Like the author of the blog, I’m not too keen on this type of violent or graphic ads.  It maybe effective in getting the message across but it might be dangerous to gullible minds of children. I saw another blog post from a different author that shares the same concern.


Lessons and Thoughts

In quest of more knowledge about social media influencing, the blog post was quite useful especially it gave some practical examples.  In addition to the technical or instructional aspects of branding, marketing and social influencing, it reminded me also of the ethics that I should adopt.  As Stan Lee said through the Spiderman saga, “With great power comes great responsibility”!

What do you think about how companies in the Philippines advertise both on online and traditional media in terms of responsible advertising?  I would love to hear your comments, reactions and even suggestions on how do you think Philippine companies should/can be responsible in promoting their products.

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  • I think advertisement here in the Philippines is excellent compare to other countries that are exaggerated.

  • I love Philippine Advertisement. More accurate and straight to the point.

  • Ricky

    Advertising companies should have a sense of responsibility in making their concept and take into considerations their audience. Sometimes they get overboard in their presentations just to make sure they get the message or the product through the minds of the audience.

  • Mai_Flores

    I’m actually into responsible advertising, as I myself don’t want to put myself in an uncompromising position whenever I’m purchasing certain products and services. So it really helps that I get some of my answers from reliable sources via different social media channels. I get to compare and do my research thoroughly. So this gives me the opportunity to know the best/right things to acquire.

  • Myk Malag

    It should always be responsible advertising. But we could not please everybody, like the news about the trampoline of females in lingerie and the rugby team volcano along EDSA. Many disagree with this type of advertisement due to its content and so on…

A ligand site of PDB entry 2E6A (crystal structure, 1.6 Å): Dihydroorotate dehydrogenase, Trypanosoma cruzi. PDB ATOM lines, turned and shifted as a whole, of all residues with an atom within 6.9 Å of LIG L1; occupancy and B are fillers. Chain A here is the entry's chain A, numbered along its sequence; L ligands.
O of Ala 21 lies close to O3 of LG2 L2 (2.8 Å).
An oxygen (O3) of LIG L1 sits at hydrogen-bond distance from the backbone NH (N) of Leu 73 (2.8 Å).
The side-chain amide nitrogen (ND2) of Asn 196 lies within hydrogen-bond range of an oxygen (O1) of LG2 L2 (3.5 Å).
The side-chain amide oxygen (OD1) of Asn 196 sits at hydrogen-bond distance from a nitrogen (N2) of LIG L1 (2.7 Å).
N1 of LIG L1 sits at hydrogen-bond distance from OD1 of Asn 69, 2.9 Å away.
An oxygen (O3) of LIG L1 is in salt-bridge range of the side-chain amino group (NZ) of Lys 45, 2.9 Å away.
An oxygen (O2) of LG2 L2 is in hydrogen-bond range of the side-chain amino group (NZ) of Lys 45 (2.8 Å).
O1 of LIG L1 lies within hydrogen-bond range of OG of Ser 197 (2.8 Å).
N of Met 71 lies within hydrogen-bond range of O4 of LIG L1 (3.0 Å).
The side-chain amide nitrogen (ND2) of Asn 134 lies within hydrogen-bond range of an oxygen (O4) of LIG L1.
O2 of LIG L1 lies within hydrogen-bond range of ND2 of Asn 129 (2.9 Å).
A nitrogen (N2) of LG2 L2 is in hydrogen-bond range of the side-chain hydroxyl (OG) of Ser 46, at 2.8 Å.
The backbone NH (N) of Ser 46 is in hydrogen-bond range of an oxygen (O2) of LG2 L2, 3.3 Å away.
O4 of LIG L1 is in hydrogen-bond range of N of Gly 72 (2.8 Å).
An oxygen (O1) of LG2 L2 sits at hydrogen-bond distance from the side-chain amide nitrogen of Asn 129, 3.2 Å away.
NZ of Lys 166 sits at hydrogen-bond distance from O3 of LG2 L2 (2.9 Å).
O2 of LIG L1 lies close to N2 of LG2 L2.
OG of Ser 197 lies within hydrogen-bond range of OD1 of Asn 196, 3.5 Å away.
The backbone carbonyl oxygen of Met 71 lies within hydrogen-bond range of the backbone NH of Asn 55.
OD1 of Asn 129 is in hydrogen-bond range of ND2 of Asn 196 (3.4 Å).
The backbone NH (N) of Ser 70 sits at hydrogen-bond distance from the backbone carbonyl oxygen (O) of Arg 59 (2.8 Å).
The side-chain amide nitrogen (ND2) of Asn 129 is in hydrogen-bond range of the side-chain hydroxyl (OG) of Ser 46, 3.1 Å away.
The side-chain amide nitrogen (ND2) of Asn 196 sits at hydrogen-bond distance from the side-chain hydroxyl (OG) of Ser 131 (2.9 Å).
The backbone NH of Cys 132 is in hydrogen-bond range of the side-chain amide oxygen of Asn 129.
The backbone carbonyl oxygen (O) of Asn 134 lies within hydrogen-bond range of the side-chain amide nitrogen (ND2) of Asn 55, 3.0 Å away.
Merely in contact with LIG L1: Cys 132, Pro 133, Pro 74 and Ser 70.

• yaniconquistadora

    Advertisement should always be catchy and easy to understand but better if violence be removed. Each of the makers of these fun, humorous and serious ads should always put things into consideration.

  • Renz

    It is really hard to plan a concept for an advertisement: how should it be effective and catchy for the target market and etc. But then again it all boils down to responsible advertising.

  • papaleng

    Some of my fellow writers always tell budding writer “make your article title always be catchy’. Same goes to aspiring social media influencers.

  • Franc Ramon

    I agree the nails is an overkill. I really like those ads that has a heart which leaves a lasting impact.

  • i have also read this post by Ms. Janette and she got it exactly right..

  • Try to search ads in Thailand… they’re mostly fun to watch. They don’t often use famous celebrities in their commercials, situation-al kc ang approach nila kaya nakakarelate ng mabuti ang mga tao.

  • alex

    great post, especially on the “Tinamaan Ng Makulit Headace Commercial,” hilariously pinoy 🙂

  • For me, I have to believe in the product before I could advertise it. The head stamping was pretty funny though. As an aspiring social media person like me, this post is really insightful.

  • everyone indeed need to believe the product first so you don’t cheat to your viewers or readers too. xx

  • You have very good points here. Advertising and promoting products have become top income earning fields but the fact is… the viewing public oftentimes ignore the negative implications of these media endorsements.

  • Great post!
    consumer awareness is very important,
    it also helps the standards of products and services..
    And because of the social media, most are given a voice and a platform they can use.

  • Maria Estrella Ledesma

    you’re so right. Ad people should read this and be more responsible in getting their message across.